March is such a fun month around our house because both Read Across America Day and Dr. Seuss’ birthday (March 2) take place in March. As a child I grew up in a household where the love of reading (especially Dr. Seuss) was fostered, cultivated, and encouraged. I grew up watching my parent and grandparents reading in their leisure time and being encouraged to do the same. There were no limits put on my choice of books (within reason) and encouraged my voracious literature appetite. In my opinion my love of reading was one of the greatest gifts my family gave me and is a gift my husband and I are cultivating in our own children. When March rolls in like a lion we break out all the Seuss stories in our home and set off on a new discovery of Seuss and life-long love of reading.
With such an abundance of Seuss (and Seuss-inspired) stories out there, we never run out of new stories to share. A few of our favorites include, “Mr. Brown Can Moo, Can You?”, “The Foot Book”, “Green Eggs & Ham”, and my personal favorite “Oh, the Places You’ll Go!”…I never get tired of reading them. Thankfully, I can say the same of my girls. During the month of March we clean our library out of any Dr. Seuss (or similar) books we don’t already own.
In honor of Dr. Seuss’ birthday, our elementary school sponsors “Soup with Seuss”,
a chance for the students to eat dinner with various Seuss characters,
hear “The Cat & the Hat” read aloud for the by The Cat himself, and participate in various Seuss themed crafts and activities.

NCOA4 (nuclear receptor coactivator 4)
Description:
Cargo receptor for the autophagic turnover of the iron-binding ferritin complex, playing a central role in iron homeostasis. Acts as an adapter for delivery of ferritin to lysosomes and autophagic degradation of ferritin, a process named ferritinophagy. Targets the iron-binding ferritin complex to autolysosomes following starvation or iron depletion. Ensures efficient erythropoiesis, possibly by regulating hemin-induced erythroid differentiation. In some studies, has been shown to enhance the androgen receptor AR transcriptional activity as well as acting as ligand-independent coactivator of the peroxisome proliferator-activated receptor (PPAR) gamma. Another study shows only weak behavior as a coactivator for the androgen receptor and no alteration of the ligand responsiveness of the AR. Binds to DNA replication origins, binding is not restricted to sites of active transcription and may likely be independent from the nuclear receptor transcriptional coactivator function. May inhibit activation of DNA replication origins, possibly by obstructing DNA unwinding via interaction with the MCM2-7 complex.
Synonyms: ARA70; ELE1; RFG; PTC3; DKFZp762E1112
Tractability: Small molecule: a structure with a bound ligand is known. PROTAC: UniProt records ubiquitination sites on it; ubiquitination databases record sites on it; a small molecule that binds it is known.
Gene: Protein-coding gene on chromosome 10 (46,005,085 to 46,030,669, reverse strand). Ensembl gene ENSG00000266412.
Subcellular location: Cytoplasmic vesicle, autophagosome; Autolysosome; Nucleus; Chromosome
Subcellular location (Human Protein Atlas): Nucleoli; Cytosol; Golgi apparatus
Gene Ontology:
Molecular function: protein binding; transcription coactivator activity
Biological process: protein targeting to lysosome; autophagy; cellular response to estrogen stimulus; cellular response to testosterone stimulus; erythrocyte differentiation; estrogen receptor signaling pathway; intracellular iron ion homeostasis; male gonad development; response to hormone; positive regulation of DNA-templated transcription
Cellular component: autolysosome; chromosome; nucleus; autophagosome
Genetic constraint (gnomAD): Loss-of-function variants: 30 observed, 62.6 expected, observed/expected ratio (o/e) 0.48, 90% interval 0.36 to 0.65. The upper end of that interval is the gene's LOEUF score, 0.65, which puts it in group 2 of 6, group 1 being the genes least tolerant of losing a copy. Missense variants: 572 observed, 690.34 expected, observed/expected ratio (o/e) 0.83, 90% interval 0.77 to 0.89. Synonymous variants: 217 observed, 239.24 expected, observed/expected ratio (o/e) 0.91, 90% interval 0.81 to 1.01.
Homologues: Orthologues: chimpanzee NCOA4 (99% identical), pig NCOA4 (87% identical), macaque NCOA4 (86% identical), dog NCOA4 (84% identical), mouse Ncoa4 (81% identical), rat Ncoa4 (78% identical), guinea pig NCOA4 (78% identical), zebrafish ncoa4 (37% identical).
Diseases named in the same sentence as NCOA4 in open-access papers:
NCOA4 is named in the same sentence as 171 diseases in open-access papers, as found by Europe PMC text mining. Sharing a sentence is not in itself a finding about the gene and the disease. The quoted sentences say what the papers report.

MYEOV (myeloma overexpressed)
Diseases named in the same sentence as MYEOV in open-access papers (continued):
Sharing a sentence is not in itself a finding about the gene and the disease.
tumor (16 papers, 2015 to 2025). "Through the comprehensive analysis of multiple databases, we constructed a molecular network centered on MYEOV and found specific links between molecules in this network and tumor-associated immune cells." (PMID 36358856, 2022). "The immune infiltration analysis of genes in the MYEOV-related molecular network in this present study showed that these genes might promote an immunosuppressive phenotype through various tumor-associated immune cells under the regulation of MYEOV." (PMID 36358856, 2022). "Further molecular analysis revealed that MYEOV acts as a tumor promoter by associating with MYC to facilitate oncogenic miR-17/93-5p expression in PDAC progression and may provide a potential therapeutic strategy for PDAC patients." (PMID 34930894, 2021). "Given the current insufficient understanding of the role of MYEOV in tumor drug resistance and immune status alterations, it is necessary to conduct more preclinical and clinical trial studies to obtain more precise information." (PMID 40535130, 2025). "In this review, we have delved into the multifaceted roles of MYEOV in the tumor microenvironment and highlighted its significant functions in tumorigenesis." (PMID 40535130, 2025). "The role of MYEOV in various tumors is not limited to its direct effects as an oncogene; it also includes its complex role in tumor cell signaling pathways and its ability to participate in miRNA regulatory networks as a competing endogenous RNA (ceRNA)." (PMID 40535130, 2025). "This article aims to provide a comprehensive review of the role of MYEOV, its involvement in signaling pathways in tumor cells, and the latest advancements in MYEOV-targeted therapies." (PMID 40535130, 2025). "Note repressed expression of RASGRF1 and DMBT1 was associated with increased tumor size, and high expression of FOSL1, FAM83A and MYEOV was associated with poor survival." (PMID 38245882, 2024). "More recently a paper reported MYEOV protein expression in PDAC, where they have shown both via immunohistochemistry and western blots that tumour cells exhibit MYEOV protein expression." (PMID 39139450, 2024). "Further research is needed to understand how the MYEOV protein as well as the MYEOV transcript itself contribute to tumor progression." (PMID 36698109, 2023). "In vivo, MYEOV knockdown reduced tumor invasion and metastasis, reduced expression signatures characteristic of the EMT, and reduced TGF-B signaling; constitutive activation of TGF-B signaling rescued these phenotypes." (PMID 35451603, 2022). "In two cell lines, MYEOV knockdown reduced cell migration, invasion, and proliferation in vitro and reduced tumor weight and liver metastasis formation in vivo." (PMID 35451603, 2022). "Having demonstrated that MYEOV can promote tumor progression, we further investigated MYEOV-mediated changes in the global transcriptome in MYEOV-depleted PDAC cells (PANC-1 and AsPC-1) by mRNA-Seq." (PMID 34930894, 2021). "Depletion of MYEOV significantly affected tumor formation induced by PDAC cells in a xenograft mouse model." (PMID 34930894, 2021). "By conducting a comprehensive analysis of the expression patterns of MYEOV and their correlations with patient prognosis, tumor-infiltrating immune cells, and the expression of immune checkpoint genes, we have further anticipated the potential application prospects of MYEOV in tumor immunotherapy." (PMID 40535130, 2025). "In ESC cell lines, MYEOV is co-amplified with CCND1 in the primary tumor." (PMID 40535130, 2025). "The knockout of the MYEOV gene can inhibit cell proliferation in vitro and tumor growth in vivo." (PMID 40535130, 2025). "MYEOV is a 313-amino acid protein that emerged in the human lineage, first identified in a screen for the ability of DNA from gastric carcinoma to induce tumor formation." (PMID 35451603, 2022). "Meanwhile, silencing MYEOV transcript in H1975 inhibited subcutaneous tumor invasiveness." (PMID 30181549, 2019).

We also enjoy a special breakfast of green eggs and ham every year on March 2nd in celebration of Dr. Seuss’ birthday. I started doing this when my eldest daughter was 3 and it has become a staple of celebration for us. It’s always fun to see the girl’s reaction to green eggs for breakfast.
There are so many different ways to celebrate reading and Dr. Seuss’ birthday in the month of March. For more ideas on how to celebrate Dr. Seuss’ birthday with your family or students stop by these great sites:
Seuss focused family crafts on About.com.
Discover the World of Seussville.
The Dr. Seuss National Memorial offers a fantastic biography for Dr. Seuss.
Fun Dr. Seuss Lesson Plans to share with your students or children.
The important thing to remember is your children, and students, learn best when you, yourself, are enjoying what you’re teaching. Another thing to remember, your children will put the same value on ideas, experiences, people, and objects as you do. If you value and enjoy reading so, too, will your children. I’d love to hear about how you are encouraging a love for reading in your child’s, or student’s, life. Do you celebrate Dr. Seuss’ birthday in a special way? Share it with us if so!
Amanda Henson is Parentella’s Community Manager and owner of High Impact Mom, a socially aware mom-blog.
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Tags: kid's books